Play the long game
Content marketing will always deliver results, but it can take a few months to build a loyal, devoted audience. Expecting quick-fire results can take the focus away from everything positive that content can bring to the table.
Content will create better customers and returns organically over a more extended period of time, so it is essential to commit fully to it so that you can reap the rewards. Remember, it is a marathon, not a sprint, so take a step back and look at the bigger picture.
Just say no
If you have decided to create a regular blog or news feed based on the requirements of your business, it is essential to focus entirely on managing these practices.
If a manager suggests skipping a documented strategy, say no. Do the same if an employee wants to create a podcast or video at the same time as a written piece of content is set to be published. Having the conviction to reject requests will keep your business on track.
Master of one
Building campaigns around one medium will make it easier for you to get great content out of the door quickly and consistently. Trying to launch with multiple content efforts can spread time and resource too thinly, and output and returns can suffer.
Content Marketing Institute’s Joe Pulizzi says that companies are often eager to launch multiple content efforts at once, but this can be disastrous as it sets them back immediately. Rather than being a jack of all trades, master one or two mediums and channels and build from there.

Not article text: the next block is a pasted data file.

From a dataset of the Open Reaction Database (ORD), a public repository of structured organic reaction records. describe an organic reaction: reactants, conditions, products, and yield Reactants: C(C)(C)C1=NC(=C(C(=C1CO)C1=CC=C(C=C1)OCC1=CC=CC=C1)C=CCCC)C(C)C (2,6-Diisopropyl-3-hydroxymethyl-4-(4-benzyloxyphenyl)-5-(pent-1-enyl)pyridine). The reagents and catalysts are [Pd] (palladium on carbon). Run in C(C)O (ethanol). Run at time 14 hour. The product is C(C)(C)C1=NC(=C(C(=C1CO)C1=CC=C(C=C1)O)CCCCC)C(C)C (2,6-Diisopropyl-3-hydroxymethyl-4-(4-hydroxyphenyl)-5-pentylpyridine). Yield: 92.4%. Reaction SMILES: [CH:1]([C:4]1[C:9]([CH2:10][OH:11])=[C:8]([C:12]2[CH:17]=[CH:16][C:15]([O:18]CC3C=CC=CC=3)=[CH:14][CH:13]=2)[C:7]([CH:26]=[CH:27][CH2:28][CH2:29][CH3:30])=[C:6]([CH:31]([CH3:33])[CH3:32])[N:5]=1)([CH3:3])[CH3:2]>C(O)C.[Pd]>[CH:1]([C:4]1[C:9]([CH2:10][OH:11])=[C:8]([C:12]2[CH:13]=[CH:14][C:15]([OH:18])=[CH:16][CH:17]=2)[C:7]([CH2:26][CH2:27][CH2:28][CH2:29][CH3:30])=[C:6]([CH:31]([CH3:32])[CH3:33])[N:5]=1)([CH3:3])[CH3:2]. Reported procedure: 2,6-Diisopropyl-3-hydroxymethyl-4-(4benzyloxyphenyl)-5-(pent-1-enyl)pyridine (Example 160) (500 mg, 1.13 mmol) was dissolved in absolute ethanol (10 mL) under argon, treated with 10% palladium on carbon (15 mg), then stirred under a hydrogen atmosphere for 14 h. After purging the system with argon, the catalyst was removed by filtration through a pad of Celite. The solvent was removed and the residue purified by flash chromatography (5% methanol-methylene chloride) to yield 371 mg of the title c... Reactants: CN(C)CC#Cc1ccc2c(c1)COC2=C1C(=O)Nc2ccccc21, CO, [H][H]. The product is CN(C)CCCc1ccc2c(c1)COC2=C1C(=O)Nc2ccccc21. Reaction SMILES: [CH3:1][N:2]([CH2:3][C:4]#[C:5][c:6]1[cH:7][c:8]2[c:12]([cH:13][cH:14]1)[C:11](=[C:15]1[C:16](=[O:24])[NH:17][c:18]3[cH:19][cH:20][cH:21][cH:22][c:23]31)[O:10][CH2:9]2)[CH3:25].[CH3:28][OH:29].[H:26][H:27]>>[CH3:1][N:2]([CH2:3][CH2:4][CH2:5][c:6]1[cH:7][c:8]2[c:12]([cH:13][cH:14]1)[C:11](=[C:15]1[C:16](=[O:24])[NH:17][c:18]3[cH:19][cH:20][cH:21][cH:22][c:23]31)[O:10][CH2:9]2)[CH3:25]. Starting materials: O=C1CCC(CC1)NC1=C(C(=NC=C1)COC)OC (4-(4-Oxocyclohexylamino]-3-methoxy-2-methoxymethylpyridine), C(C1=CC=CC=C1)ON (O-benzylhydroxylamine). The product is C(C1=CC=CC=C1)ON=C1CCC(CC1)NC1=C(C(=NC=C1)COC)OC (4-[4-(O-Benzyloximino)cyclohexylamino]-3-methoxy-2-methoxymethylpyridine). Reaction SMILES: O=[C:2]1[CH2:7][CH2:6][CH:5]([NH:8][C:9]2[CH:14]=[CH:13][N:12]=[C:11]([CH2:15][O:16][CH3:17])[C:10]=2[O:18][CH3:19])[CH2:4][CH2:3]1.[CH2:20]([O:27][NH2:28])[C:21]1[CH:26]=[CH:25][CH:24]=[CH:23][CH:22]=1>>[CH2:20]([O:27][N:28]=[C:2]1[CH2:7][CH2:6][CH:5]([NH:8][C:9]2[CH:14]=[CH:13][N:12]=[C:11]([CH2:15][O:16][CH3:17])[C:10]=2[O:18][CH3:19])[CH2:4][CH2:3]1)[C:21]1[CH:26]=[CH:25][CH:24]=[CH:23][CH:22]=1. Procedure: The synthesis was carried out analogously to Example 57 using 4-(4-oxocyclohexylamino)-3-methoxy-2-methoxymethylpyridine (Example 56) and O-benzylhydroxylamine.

Leverage first-party data sources
Social media channels can be useful for driving organic reach, but in today’s world of changing algorithms and fake news, it is a good idea to look closer to home. Websites, emails and other first-party data sources should be the first port of call for creating subscription lists and not Facebook, Instagram or YouTube.
Content marketing efforts can be undermined by a CFO or higher-ups who are unable to fathom the value it delivers and attempt to pull the plug on funding, so try to be active in selling the benefits to budget controllers and decision-makers regularly.